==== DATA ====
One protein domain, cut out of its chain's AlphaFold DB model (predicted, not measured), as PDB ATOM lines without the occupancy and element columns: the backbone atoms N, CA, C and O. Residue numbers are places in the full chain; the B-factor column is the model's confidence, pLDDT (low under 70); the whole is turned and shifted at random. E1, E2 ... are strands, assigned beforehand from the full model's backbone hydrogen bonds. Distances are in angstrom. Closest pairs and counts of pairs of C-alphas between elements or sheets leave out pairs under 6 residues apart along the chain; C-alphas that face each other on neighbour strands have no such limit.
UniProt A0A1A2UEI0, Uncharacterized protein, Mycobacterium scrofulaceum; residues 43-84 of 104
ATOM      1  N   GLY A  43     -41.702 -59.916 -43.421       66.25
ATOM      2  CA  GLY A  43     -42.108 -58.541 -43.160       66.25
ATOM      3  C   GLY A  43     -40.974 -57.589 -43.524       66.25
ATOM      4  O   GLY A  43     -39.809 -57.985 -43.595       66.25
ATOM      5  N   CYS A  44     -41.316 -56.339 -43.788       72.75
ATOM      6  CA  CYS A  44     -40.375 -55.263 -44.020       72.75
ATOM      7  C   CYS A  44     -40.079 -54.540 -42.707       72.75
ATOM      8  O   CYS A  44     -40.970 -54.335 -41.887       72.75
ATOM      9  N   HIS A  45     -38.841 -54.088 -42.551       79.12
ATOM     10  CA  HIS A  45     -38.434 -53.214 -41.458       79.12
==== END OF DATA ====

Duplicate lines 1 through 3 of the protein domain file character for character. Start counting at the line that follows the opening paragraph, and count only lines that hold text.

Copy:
UniProt A0A1A2UEI0, Uncharacterized protein, Mycobacterium scrofulaceum; residues 43-84 of 104
ATOM      1  N   GLY A  43     -41.702 -59.916 -43.421       66.25
ATOM      2  CA  GLY A  43     -42.108 -58.541 -43.160       66.25